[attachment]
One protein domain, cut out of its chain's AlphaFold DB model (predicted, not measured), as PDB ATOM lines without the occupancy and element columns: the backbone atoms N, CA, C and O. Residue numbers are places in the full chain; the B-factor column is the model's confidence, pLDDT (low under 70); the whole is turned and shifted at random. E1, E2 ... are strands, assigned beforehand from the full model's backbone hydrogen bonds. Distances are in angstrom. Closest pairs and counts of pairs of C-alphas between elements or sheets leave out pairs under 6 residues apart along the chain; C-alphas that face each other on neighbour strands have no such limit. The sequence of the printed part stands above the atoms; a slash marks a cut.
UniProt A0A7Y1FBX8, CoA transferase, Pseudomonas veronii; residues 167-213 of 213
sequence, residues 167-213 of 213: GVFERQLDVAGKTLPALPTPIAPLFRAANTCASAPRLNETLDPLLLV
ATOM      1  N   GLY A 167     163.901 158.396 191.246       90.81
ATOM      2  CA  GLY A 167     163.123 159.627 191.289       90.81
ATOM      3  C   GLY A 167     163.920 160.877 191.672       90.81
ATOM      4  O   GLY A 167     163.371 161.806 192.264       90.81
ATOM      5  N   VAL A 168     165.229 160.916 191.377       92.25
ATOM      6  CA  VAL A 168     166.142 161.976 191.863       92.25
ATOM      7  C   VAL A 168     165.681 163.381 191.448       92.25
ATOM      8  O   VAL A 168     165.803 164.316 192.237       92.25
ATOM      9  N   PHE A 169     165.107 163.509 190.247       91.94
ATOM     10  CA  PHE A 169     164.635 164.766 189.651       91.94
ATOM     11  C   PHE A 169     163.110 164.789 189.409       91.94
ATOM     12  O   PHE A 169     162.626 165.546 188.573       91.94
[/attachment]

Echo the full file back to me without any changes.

One protein domain, cut out of its chain's AlphaFold DB model (predicted, not measured), as PDB ATOM lines without the occupancy and element columns: the backbone atoms N, CA, C and O. Residue numbers are places in the full chain; the B-factor column is the model's confidence, pLDDT (low under 70); the whole is turned and shifted at random. E1, E2 ... are strands, assigned beforehand from the full model's backbone hydrogen bonds. Distances are in angstrom. Closest pairs and counts of pairs of C-alphas between elements or sheets leave out pairs under 6 residues apart along the chain; C-alphas that face each other on neighbour strands have no such limit. The sequence of the printed part stands above the atoms; a slash marks a cut.
UniProt A0A7Y1FBX8, CoA transferase, Pseudomonas veronii; residues 167-213 of 213
sequence, residues 167-213 of 213: GVFERQLDVAGKTLPALPTPIAPLFRAANTCASAPRLNETLDPLLLV
ATOM      1  N   GLY A 167     163.901 158.396 191.246       90.81
ATOM      2  CA  GLY A 167     163.123 159.627 191.289       90.81
ATOM      3  C   GLY A 167     163.920 160.877 191.672       90.81
ATOM      4  O   GLY A 167     163.371 161.806 192.264       90.81
ATOM      5  N   VAL A 168     165.229 160.916 191.377       92.25
ATOM      6  CA  VAL A 168     166.142 161.976 191.863       92.25
ATOM      7  C   VAL A 168     165.681 163.381 191.448       92.25
ATOM      8  O   VAL A 168     165.803 164.316 192.237       92.25
ATOM      9  N   PHE A 169     165.107 163.509 190.247       91.94
ATOM     10  CA  PHE A 169     164.635 164.766 189.651       91.94
ATOM     11  C   PHE A 169     163.110 164.789 189.409       91.94
ATOM     12  O   PHE A 169     162.626 165.546 188.573       91.94